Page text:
I have two RB Photon 32's sitting approx. 9 inches above the water line and have not been able to dial them in. In fact I have fried four different varities of didgi's trying to provide enough par for the other corals in the aquqarium. The lights can't be raised any further as they are mounted inside a canopy. My tank is mixed reef, heavy on the SPS. (Tank measures 72"L X 18"W X 29"T)
Your last post has provided me with a starting point. Hopefully this will get me on track.
In order to leave the lights controller alone, I will slip on a pair of boxing gloves anytime I'm tempted to adjust the lights!
 

Ssteve

Active Member
View Badges
Joined
Sep 16, 2013
Messages
479
Reaction score
106
Location
SF north Bay Area
Fantastic thread Adam, I have been chasing the "Dragon" playing the numbers game with very negative results.
I have two RB Photon 32's sitting approx. 9 inches above the water line and have not been able to dial them in. In fact I have fried four different varities of didgi's trying to provide enough par for the other corals in the aquqarium. The lights can't be raised any further as they are mounted inside a canopy. My tank is mixed reef, heavy on the SPS. (Tank measures 72"L X 18"W X 29"T)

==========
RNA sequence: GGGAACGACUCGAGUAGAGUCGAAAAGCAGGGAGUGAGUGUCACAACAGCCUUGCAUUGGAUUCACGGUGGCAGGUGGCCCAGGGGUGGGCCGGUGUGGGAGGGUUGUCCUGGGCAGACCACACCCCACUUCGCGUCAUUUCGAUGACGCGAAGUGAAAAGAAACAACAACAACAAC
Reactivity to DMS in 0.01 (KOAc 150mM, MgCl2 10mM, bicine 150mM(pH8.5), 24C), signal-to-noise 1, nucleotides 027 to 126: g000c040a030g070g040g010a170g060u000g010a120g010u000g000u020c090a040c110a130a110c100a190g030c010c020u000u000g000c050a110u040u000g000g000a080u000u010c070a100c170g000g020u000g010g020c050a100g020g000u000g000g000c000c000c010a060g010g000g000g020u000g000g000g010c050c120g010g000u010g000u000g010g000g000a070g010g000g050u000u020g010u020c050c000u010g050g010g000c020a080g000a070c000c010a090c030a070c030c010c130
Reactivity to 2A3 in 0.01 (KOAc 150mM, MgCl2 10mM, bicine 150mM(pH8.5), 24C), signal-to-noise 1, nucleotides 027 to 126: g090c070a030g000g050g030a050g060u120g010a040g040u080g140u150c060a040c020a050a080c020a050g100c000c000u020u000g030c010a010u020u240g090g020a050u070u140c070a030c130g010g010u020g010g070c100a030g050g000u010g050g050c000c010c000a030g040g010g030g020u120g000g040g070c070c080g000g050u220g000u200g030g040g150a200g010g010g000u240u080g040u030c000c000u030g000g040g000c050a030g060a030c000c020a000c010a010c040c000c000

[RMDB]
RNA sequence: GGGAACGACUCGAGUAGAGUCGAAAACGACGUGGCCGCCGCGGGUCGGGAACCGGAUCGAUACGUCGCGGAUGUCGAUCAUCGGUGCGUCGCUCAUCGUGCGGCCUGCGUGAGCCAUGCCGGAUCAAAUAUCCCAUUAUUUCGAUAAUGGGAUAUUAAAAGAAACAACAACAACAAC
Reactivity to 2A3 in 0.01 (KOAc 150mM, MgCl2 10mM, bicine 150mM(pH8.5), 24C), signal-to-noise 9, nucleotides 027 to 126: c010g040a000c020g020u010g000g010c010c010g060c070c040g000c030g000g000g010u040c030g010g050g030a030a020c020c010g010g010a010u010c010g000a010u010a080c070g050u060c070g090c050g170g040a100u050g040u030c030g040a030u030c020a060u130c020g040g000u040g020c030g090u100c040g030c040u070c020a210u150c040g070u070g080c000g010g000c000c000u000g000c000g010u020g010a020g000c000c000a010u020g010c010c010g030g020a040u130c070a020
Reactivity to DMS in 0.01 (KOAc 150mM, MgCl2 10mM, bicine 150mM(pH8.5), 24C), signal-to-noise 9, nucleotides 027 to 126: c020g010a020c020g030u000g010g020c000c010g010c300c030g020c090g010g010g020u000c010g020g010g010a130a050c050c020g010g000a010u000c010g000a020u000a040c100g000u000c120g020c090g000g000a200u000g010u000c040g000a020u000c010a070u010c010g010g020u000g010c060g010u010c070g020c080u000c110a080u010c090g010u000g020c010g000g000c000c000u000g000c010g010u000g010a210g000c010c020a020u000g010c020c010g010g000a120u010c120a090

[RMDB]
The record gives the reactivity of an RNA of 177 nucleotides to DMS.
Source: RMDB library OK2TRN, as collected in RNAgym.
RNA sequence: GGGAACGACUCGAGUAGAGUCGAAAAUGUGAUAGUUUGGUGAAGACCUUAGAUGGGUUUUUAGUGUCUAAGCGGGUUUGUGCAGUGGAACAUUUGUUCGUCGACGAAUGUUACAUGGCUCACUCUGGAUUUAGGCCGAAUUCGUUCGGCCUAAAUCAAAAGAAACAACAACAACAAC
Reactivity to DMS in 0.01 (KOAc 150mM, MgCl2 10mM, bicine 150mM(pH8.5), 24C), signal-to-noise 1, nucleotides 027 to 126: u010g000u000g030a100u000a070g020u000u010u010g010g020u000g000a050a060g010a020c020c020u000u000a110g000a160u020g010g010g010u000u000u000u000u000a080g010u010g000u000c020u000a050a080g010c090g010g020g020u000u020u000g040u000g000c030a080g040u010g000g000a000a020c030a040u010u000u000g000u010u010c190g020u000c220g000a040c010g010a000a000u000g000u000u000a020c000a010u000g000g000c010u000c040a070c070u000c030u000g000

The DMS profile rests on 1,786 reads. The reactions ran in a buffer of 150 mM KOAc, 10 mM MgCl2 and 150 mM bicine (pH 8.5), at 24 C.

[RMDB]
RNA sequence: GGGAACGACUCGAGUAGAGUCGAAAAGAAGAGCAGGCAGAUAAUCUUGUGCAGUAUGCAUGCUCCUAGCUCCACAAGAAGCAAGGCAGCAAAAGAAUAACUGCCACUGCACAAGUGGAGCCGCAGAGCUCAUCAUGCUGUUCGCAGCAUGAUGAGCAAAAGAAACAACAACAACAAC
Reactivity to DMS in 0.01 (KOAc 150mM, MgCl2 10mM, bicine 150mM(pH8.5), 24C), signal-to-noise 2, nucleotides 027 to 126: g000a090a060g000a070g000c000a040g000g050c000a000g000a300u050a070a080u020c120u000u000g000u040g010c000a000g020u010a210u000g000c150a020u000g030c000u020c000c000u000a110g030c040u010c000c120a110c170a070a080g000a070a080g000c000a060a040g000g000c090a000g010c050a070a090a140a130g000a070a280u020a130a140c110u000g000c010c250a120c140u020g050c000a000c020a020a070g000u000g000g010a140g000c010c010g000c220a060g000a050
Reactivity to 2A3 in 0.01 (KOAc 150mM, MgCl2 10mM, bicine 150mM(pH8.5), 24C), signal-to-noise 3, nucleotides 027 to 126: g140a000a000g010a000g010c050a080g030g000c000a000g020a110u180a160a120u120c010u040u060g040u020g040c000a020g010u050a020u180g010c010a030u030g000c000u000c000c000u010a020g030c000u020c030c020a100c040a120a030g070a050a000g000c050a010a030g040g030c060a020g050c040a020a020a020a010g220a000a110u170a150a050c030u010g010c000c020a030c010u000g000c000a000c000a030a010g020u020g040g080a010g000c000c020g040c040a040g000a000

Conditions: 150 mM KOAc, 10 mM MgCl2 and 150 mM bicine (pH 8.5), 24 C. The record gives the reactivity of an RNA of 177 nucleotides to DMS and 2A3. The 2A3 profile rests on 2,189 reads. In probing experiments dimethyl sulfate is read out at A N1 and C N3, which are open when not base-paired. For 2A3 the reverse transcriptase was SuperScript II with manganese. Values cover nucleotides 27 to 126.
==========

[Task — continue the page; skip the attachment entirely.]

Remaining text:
Your last post has provided me with a starting point. Hopefully this will get me on track.
In order to leave the lights controller alone, I will slip on a pair of boxing gloves anytime I'm tempted to adjust the lights!

I think there is some actual science to some success with LED's though. As you see with manufactures making led lenses wider and wider, leds have a tendency to give focused hot spots. I dealt with this early on with both kessils being mounted too low(imo) based off the manufactures recommendations, as well as the black box led's(basically what you have) being mounted too low based off general consensus from the forums. Now I see just recently BulkReef posted a video testing the chinese black boxes, and while I do concede that their results may be skewed to help them sell their products, I do think it shows something important as they give you results with several different mounting heights. So if I was in your situation where I couldn't mount my lights at least 14" off the water, I would start looking to swap to something more defused.
 

lwmnfrvr

Member
View Badges
Joined
Sep 7, 2012
Messages
77
Reaction score
28
Location
Redding, Ca.
Thank you for your response Steve, I have been looking at different options with one being a drastic change to my canopy. I'm loooking to cut the top of the canopy and raise the lights to at least 16 inches by building a frame for the lights then trimming it out so it doesn't look like heck. The other option is to run the lights at a lower intensity, and try to find that sweet spot where I'm not starving the corals at the bottom of the tank and not frying the SPS at the top.